Growing paranoia of Muslims in UK
London, Aug 25 (UNI) More people in Britain fear Islam as a religion, not simply its extremist elements, according to a poll.
A growing number of people fear that the country faces "a Muslim problem" and more than half of the respondents to the YouGov survey conducted for The Daily Telegraph said that Islam posed a threat to Western liberal democracy.
Ruth Kelly, the Communities Secretary, yesterday conceded that the multi-culturalist approach encouraged by the Left for two decades had probably been a mistake and could have contributed to the alienation that many young Muslims said they felt and experienced.
The YouGov survey confirms ministers' fears that the country is becoming polarised between Muslims and the rest of the population, which is suspicious of them, and that a belief in "a clash of civilisations" has taken root.
A similar poll was conducted after the July 7 bombings in London last year. There has been a significant increase in the number of people worried about some of their Muslim compatriots. The proportion of those who believe that "a large proportion of British Muslims feel no sense of loyalty to this country and are prepared to condone or even carry out acts of terrorism" has nearly doubled from 10 per cent a year ago to 18 per cent now.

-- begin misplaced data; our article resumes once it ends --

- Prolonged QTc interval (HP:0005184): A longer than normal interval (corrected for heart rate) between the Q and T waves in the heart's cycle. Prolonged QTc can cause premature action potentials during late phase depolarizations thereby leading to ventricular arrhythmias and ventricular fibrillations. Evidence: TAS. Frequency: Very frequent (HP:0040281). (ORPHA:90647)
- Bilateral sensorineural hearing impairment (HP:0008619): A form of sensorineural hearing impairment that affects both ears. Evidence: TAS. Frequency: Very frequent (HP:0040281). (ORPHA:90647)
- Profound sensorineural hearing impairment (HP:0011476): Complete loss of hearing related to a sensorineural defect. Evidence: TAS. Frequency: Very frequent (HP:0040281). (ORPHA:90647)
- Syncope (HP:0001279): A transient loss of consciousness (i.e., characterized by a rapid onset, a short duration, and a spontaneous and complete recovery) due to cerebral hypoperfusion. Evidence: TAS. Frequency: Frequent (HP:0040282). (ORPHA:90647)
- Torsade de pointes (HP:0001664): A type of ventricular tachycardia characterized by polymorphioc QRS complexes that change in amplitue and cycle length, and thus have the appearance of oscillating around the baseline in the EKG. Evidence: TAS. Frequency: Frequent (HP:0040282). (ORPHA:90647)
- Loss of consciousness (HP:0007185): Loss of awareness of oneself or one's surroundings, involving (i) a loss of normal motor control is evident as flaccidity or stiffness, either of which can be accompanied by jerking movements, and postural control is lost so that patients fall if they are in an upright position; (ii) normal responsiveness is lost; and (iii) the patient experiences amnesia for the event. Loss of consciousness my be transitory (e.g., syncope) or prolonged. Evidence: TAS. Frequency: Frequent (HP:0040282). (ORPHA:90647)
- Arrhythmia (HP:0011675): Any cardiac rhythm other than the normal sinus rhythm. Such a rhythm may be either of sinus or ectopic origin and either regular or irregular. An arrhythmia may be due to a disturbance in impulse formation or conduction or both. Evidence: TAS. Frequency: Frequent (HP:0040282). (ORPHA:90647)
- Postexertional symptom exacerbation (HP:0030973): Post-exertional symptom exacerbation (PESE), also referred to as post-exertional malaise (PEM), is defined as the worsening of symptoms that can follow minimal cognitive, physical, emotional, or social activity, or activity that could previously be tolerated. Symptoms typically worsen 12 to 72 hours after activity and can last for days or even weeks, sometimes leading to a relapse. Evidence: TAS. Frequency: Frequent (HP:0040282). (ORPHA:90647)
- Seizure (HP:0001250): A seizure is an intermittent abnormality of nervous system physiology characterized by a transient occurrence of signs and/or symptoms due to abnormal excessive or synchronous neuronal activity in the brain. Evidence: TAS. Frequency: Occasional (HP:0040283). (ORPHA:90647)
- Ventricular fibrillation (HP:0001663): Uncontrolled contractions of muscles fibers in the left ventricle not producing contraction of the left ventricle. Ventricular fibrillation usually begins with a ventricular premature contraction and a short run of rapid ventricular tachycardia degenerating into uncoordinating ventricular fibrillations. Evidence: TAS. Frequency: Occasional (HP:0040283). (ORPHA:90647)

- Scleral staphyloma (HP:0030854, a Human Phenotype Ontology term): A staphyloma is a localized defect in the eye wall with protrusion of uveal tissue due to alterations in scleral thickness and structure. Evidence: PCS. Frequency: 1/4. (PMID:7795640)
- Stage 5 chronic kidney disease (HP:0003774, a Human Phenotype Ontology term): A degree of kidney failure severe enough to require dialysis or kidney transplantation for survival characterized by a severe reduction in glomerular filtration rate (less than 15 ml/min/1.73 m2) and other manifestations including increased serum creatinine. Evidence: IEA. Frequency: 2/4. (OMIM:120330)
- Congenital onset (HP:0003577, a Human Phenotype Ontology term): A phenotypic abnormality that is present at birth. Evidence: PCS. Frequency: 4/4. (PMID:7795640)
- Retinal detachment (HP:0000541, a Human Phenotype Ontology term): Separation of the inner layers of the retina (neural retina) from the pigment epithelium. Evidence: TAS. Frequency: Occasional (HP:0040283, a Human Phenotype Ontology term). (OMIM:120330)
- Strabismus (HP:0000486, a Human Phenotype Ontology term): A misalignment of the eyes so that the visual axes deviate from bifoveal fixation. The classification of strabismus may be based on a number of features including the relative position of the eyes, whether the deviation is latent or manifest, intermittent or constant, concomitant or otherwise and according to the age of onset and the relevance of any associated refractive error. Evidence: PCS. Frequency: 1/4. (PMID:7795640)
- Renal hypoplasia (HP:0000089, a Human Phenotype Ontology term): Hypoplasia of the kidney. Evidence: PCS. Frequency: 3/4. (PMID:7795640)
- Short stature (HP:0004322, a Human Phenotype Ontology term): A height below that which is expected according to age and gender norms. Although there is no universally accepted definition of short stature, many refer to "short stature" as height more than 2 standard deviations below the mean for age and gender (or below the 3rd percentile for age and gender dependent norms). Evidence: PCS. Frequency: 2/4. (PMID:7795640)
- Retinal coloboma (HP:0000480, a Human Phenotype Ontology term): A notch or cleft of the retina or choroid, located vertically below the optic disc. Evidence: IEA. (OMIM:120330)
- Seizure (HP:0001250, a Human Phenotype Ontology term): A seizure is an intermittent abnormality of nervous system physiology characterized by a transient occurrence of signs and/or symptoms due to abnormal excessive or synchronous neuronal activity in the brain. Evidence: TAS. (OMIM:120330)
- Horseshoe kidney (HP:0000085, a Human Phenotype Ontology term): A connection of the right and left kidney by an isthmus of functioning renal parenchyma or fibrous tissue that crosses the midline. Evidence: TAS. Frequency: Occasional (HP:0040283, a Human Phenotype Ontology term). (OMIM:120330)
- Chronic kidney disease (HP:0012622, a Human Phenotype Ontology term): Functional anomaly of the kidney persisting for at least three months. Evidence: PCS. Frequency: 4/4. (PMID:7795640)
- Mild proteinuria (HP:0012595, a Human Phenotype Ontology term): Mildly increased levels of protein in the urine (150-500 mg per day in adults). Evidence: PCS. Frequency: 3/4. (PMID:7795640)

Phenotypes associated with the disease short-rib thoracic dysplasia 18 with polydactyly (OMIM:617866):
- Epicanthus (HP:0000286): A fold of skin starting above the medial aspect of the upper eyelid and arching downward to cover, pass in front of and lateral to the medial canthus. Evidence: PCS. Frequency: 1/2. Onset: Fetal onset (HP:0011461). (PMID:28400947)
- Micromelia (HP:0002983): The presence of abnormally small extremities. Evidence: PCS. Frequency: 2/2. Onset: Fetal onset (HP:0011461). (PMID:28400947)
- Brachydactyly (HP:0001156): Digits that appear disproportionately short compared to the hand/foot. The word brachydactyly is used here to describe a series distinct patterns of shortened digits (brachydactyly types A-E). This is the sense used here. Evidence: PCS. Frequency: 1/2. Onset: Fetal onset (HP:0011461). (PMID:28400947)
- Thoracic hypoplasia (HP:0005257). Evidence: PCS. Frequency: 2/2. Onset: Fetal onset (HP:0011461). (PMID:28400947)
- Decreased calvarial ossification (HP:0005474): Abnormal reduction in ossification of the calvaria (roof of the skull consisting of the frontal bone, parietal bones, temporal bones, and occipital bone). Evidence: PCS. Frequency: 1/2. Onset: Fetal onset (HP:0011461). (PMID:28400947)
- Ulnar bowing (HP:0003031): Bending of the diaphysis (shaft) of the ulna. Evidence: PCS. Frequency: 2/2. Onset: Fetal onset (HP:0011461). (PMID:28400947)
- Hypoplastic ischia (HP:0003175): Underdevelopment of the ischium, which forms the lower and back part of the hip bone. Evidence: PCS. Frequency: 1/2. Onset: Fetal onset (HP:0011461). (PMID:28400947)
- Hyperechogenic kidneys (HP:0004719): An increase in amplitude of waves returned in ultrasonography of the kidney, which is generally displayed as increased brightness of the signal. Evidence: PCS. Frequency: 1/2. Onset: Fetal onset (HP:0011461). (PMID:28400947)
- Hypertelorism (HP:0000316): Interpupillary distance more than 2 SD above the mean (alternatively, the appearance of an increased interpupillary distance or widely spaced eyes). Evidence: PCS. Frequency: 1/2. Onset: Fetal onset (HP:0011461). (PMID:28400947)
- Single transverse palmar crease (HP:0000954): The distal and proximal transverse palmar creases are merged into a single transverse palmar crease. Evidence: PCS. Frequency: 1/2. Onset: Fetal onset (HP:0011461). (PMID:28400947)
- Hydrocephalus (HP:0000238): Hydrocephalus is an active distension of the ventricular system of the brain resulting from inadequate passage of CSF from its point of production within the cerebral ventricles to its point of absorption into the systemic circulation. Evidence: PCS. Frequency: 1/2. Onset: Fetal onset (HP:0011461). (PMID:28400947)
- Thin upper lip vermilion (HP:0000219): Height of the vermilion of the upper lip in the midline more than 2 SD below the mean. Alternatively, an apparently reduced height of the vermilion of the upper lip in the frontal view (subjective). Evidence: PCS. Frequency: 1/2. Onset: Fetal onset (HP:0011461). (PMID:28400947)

The number who believe that "practically all British Muslims are peaceful, law-abiding citizens who deplore terrorist acts as much as anyone else" has fallen from 23 per cent in July last year to 16 per cent. However, there remains strong opposition to the security profiling of airline passengers based on their ethnicity or religion.
A higher proportion than last year now feels that the police should focus their counter-terrorism efforts on Muslims and far fewer people are worried that such an approach risks dividing the country or offending law-abiding Muslims.
Noticeably, there has been a substantial increase over the past five years in the numbers who appear to subscribe to a belief in a clash of civilisations. When YouGov asked in 2001 whether people felt threatened by Islam, as distinct from fundamentalist Islamists, only 32 per cent said they did. That figure has risen to 53 per cent. Five years ago, a majority of two to one thought that Islam posed no threat, or only a negligible one, to democracy. Now, by a similar ratio, people think it is a serious threat.
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